The sexuality of older people is frequently denigrated and neglected. This is particularly true for women. People of all genders are taught a dogma of youth=beauty and marketed a multitude of products to fend off the effects of time. But whilst men become “distinguished” with age, women are touted botox in a bid to keep their partners from trading them in. 54-year-old George Clooney is still considered a sex symbol, Hugh Hefner surrounds himself with bikini-clad bunny girls and it’s not uncommon for women to talk lustily of “salt and pepper hair” and be-suited “silver foxes”. Where is our celebration of older women? Of grey hairs, lines around the eyes, ageing breast tissue and hot flushes? Women are encouraged to continue to remain looking youthful, or risk being deemed “ugly” and discarded. Meanwhile, men are taught to only see attractiveness in the young. Where does this leave us?
Much has been made of the casting of Monica Bellucci in the latest Bond film, Spectre. The choice of the 51-year-old actress as a Bond Girl (or should that be, Bond Woman), a pedestal of sexual attractiveness, has been lauded as “ground-breaking” and a “triumph” for feminism. Should it really shock us that Bond (played by Daniel Craig, aged 47) has finally been cast alongside a woman of his own age? We think little of him being paired with women in their 20s and 30s, as is common for the franchise. Bellucci, who can hardly be described as“old”, holds all of the assets commonly associated with “beauty”. She is famed for looking younger than her years and an ex-model, so perhaps her casting will not give great comfort to other middle-aged women. The film makes a small step for representation, but the furore around the issue reminds us of how few examples we have of older women portrayed as “sexy” in film.
Narrow and negative views of women’s sexuality are punishing at any age. Younger women struggle with Madonna/Whore attitudes, which both encourage them to be “sexy” and then shame them for it. As women age, they quickly become stereotyped as “desperate” and predatory “cougars” if they choose to be visibly sexual or become entirely invisible. Although some women may prefer younger men, fantasies of the sexually experienced “older women” (a la The Graduate) aren’t helpful if they’re the only image of sexuality in older women we see. In a depressing excerpt in porn documentary “Hot Girls Wanted” a 25 year old performer describes progressing quickly from being cast as a “teen” to a “MILF”. These fantasies aren’t only damaging to women, who should be given opportunities to explore and express their sexuality as they age as more than a vehicle for a younger man’s naughty adventures. Women who sexually abuse young people are frequently given lesser sentences than their male equivalents and attitudes that boys would be “lucky” to receive such attention abound. Women don’t sexually deactivate at the age of 35, with some women describing feeling more sexual at this age than when they were younger. But all too often this part of women’s lives is silenced and we see little of it represented in the world around us.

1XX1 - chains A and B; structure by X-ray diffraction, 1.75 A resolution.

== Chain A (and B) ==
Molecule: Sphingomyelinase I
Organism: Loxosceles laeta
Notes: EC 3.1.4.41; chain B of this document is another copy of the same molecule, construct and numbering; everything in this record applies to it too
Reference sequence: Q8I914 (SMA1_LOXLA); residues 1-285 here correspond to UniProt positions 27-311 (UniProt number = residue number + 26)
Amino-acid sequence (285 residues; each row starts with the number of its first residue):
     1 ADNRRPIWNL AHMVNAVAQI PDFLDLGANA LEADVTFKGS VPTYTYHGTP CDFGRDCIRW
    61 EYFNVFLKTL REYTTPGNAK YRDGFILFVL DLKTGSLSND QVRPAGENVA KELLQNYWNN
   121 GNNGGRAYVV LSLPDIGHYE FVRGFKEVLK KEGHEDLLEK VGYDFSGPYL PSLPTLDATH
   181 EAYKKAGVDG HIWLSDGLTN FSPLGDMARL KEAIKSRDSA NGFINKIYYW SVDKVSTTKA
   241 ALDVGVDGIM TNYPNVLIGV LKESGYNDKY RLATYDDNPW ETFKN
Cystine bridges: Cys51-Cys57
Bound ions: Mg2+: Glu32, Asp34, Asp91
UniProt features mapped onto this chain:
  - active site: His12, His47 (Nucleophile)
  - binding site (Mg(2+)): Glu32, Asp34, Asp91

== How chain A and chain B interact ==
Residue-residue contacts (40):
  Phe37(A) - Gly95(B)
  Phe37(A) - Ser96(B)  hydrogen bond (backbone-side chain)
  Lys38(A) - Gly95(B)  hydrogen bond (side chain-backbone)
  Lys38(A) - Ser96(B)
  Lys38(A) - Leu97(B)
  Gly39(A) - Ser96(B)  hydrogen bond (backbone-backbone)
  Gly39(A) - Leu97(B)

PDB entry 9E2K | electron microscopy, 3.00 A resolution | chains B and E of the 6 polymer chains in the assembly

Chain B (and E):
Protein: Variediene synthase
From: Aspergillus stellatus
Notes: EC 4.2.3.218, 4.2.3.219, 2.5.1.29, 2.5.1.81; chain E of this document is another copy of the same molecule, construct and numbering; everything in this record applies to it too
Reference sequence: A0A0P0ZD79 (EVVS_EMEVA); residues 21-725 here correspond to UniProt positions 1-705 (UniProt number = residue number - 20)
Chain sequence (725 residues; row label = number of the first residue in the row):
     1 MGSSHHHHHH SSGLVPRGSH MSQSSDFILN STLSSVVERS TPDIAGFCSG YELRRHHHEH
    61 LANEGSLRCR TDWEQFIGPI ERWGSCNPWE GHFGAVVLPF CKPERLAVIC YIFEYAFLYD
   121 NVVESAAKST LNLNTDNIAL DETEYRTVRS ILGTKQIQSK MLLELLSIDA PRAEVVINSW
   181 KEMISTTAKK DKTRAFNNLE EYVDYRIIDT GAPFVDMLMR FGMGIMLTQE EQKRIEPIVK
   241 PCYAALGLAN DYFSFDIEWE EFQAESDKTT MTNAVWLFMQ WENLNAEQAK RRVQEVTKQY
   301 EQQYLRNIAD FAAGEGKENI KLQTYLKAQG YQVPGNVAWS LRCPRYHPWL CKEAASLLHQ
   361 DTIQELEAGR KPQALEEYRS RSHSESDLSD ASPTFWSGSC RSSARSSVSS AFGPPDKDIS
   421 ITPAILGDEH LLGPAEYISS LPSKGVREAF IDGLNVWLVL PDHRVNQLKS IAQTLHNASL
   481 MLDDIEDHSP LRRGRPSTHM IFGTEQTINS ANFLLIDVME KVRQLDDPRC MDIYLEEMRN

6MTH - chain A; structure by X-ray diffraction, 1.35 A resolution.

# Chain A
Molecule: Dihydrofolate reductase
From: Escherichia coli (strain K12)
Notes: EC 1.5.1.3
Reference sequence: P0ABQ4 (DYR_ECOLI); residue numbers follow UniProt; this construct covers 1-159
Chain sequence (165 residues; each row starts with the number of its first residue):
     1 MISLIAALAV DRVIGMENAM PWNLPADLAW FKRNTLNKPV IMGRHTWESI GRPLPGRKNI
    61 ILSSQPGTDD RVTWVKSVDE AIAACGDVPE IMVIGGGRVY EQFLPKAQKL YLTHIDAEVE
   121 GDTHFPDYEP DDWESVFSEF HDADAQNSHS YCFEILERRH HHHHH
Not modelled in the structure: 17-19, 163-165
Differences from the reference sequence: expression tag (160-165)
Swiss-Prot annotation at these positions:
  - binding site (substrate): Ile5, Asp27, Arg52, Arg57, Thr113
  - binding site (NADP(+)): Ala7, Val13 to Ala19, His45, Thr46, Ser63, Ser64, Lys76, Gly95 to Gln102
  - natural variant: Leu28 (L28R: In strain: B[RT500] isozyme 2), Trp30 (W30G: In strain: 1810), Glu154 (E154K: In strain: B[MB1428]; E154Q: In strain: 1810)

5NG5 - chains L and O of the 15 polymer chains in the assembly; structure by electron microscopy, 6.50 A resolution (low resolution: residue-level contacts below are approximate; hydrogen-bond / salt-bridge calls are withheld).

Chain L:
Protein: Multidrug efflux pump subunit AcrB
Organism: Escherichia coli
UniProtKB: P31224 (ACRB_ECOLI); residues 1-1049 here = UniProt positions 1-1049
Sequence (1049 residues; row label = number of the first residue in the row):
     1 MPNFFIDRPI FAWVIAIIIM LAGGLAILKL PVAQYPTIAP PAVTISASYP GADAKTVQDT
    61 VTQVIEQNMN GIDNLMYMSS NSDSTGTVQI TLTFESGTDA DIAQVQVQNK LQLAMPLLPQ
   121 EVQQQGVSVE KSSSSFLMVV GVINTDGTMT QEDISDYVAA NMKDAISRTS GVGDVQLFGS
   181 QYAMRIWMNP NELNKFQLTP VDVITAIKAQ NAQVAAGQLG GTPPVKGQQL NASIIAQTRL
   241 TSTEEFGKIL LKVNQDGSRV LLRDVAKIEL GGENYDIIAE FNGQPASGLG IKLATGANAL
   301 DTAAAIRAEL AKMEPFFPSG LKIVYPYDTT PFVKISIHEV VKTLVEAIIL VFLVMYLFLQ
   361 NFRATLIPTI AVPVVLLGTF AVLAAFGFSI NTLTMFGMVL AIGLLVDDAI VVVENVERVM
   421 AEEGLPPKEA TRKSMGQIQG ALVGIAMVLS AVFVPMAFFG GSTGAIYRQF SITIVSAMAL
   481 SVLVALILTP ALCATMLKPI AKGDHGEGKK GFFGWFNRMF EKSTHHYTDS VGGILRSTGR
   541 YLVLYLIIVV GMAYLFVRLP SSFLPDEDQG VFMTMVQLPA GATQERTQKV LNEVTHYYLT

Ideas about age and attractiveness are multi-faceted and can’t be entirely blamed on the media. However, greater representation of older women (and not just middle-aged) as attractive and viable sexual partners rather than the butt of jokes or pornographic fantasies can go some way to expand our narrow terms of reference. One particularly good example I’m reminded of is the character Ruth Fisher in HBO’s Six Feet Under. The character is widowed at the start of the series and begins to explore her sexuality, taking a number of lovers. Although there are jokes to her storyline, Ruth’s love life isn’t a humorous sideline and is treated seriously. Ruth’s adult children struggle with her newfound life, but her sexuality is shown in an honest and unedited manner. In one shot, she is shown naked, grey hair falling on her shoulders, lying in bed with her partner, also an older man. How often do we see images like this? Or are we encouraged to see them as somehow “disgusting” or ridiculous?
Recent years have shown an increase in films with older characters, reportedly vying for the “grey-pound”. We need to have accurate representations of people of all ages in the media, not just so that people can identify with characters like themselves, but for the ways in which it challenges and teaches us to think critically about our stereotypes about age. Monica Bellucci is a great addition to the Bond films but let’s not laud her as a game-changer for women in film. We need more representation of older women (not just those with model looks), as beautiful, sexy and sexual. They need not always be centre-stage, but included alongside other plots and characters, for a drip-by-drip education that can encourage us to see activeness in all ages. Images like these could serve to remind women that they don’t have a “best before” date and their sexuality, at any age, is something to celebrate.